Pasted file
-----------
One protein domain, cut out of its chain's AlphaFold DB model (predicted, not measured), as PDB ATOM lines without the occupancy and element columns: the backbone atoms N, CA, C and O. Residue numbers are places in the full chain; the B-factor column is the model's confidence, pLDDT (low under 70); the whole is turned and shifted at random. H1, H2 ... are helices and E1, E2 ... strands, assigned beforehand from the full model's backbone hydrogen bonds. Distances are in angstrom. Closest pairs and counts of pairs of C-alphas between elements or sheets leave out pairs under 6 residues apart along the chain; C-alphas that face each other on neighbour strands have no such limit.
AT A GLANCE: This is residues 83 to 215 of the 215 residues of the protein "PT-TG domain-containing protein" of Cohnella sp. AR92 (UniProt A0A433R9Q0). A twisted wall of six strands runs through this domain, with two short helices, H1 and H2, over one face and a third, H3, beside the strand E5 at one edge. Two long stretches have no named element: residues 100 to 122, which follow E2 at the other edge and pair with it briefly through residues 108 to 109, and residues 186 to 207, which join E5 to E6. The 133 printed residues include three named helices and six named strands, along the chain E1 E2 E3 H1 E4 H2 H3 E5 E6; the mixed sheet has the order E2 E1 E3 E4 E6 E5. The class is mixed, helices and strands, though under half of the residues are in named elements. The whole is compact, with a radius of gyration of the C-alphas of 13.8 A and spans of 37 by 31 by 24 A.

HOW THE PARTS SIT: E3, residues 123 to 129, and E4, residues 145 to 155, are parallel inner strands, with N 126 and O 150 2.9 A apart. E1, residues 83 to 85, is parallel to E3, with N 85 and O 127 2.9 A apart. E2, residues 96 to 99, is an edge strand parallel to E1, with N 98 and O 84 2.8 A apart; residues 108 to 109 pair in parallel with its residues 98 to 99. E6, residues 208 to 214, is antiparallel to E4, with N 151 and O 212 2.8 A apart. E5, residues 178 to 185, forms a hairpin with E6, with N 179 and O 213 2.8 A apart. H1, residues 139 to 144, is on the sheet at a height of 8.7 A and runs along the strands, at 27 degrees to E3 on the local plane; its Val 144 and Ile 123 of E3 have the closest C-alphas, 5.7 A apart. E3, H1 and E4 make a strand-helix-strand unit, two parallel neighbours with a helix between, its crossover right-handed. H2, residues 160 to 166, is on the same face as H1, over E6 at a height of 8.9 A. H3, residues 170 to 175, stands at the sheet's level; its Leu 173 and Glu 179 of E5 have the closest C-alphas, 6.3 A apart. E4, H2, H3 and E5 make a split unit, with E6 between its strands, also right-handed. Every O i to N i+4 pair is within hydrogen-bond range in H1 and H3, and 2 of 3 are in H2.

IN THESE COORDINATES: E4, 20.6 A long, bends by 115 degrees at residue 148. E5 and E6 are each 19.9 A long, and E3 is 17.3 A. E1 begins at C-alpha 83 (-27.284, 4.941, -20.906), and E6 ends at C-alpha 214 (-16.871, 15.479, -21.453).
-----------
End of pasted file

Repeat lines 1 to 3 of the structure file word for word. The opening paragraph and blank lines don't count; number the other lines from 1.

AT A GLANCE: This is residues 83 to 215 of the 215 residues of the protein "PT-TG domain-containing protein" of Cohnella sp. AR92 (UniProt A0A433R9Q0). A twisted wall of six strands runs through this domain, with two short helices, H1 and H2, over one face and a third, H3, beside the strand E5 at one edge. Two long stretches have no named element: residues 100 to 122, which follow E2 at the other edge and pair with it briefly through residues 108 to 109, and residues 186 to 207, which join E5 to E6. The 133 printed residues include three named helices and six named strands, along the chain E1 E2 E3 H1 E4 H2 H3 E5 E6; the mixed sheet has the order E2 E1 E3 E4 E6 E5. The class is mixed, helices and strands, though under half of the residues are in named elements. The whole is compact, with a radius of gyration of the C-alphas of 13.8 A and spans of 37 by 31 by 24 A.

HOW THE PARTS SIT: E3, residues 123 to 129, and E4, residues 145 to 155, are parallel inner strands, with N 126 and O 150 2.9 A apart. E1, residues 83 to 85, is parallel to E3, with N 85 and O 127 2.9 A apart. E2, residues 96 to 99, is an edge strand parallel to E1, with N 98 and O 84 2.8 A apart; residues 108 to 109 pair in parallel with its residues 98 to 99. E6, residues 208 to 214, is antiparallel to E4, with N 151 and O 212 2.8 A apart. E5, residues 178 to 185, forms a hairpin with E6, with N 179 and O 213 2.8 A apart. H1, residues 139 to 144, is on the sheet at a height of 8.7 A and runs along the strands, at 27 degrees to E3 on the local plane; its Val 144 and Ile 123 of E3 have the closest C-alphas, 5.7 A apart. E3, H1 and E4 make a strand-helix-strand unit, two parallel neighbours with a helix between, its crossover right-handed. H2, residues 160 to 166, is on the same face as H1, over E6 at a height of 8.9 A. H3, residues 170 to 175, stands at the sheet's level; its Leu 173 and Glu 179 of E5 have the closest C-alphas, 6.3 A apart. E4, H2, H3 and E5 make a split unit, with E6 between its strands, also right-handed. Every O i to N i+4 pair is within hydrogen-bond range in H1 and H3, and 2 of 3 are in H2.

IN THESE COORDINATES: E4, 20.6 A long, bends by 115 degrees at residue 148. E5 and E6 are each 19.9 A long, and E3 is 17.3 A. E1 begins at C-alpha 83 (-27.284, 4.941, -20.906), and E6 ends at C-alpha 214 (-16.871, 15.479, -21.453).